For several nights Faustino and his friends went in groups to the fincas in the area and with the darkness on their side, opened the gates of the animal pens to let the animals out. After a few raids the landowners were left with no choice but to sell their fincas to INCORA, which then returned them to the communities.
The violence of the civil war made the struggle only more dangerous. In 1964, Faustino travelled to Bogotá to attend a course for unionists. When he returned to the Resguardo, three months later, he was accused of being part of the guerrilla and was threatened and harassed on many occasions. “I went to the police so many times and I made so much noise in front of media that they left me alone,” he says. “But it has been hard.”
After a lifetime spent fighting for land rights, the recent decision of the Constitutional Court of Colombia comes as a breath of fresh air for Faustino.
For the first time the Court has also recognised the right of the communities to practise ancestral mining on their territory, while suspending further activity on any current requests for grants or formalisation of mining concessions until the territory of the indigenous communities is demarcated and titled.
“Giving land to community members to improve their living conditions is the reason for our struggle,” explains Faustino. “This is where we socialise, where we practice our traditional activities, where we create community values and where we establish a connection with mother earth and other natural beings.”
But with a population of more than 20,000 people and a territory of less than 5,000 hectares, there is simply not enough land for everyone. Poverty and youth displacement are serious problems in the Resguardo and Faustino believes that the only solution is to expand the Resguardo territory until it reaches its original size.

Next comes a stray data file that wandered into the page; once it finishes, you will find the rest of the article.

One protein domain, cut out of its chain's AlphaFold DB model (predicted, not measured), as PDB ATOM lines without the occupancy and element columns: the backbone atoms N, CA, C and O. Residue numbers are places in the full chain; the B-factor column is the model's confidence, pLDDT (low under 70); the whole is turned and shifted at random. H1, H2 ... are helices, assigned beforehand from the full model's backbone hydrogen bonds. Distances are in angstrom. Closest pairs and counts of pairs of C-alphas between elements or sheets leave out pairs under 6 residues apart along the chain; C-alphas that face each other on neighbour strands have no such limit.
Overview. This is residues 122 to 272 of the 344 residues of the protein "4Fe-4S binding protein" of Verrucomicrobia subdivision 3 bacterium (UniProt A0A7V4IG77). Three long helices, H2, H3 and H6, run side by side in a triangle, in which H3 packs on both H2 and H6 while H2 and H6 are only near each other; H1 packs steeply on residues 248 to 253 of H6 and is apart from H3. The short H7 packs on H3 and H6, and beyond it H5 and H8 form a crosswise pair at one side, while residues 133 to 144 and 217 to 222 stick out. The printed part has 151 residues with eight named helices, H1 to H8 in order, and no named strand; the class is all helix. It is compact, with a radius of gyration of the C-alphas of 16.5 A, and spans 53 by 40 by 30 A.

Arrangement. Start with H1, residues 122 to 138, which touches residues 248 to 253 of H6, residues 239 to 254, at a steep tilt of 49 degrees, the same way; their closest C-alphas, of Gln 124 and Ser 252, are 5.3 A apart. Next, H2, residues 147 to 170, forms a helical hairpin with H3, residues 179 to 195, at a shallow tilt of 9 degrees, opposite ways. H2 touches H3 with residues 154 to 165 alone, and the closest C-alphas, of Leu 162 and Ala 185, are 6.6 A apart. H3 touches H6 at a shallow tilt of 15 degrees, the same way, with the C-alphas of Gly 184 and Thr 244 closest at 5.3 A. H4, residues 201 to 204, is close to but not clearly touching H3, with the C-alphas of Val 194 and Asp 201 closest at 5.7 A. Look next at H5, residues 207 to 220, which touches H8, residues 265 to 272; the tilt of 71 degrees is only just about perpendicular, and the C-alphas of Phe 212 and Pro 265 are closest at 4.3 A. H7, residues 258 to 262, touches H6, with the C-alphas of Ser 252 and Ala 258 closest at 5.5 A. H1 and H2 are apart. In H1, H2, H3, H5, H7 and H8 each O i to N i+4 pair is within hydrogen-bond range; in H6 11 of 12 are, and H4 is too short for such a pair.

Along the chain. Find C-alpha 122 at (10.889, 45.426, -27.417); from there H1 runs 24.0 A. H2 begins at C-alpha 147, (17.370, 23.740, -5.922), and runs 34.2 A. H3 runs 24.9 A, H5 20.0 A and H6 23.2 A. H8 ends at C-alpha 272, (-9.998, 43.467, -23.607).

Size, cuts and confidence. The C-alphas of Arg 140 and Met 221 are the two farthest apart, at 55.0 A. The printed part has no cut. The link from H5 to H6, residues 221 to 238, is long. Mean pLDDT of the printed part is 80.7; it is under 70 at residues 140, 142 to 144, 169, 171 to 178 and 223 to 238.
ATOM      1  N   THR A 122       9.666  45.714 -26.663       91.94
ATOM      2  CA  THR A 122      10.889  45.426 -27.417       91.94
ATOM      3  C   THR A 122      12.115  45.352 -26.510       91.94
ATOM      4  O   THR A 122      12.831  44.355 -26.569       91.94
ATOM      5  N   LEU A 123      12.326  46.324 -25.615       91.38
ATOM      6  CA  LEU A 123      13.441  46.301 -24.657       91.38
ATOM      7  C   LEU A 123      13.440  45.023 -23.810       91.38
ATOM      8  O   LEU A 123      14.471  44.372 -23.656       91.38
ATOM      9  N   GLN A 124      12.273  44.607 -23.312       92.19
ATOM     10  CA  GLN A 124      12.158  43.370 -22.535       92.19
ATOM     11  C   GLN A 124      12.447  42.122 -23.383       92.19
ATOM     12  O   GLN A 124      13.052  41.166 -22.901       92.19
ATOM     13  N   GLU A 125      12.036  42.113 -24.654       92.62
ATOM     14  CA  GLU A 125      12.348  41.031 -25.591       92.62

“The most difficult part of the land reclamation has been the view that the Colombian state has of indigenous communities. They have always treated us as if we were the invaders,” says Faustino with bitterness.
“The decision of the court will help us solve some of the problems that our communities have been facing with getting our ancestral territory recognised,” he continues. “Now we need to discuss it with all the members of the community and see what it means for us in practice but after many years this judgment gives us a reason to keep going.”
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This article was developed as part of the Global Call to Action on Indigenous and Community Land Rights. Launched in March 2016, the Global Call to Action on Indigenous and Community Land Rights is a five year initiative to mobilize communities, organizations, governments, the private sector and individuals worldwide. It is a call to recognise that secure land rights are at the heart of building a just and equitable world and to work together to double the global area of land legally recognized as owned or controlled by Indigenous Peoples and local communities by 2020. Join the movement at www.landrightsnow.org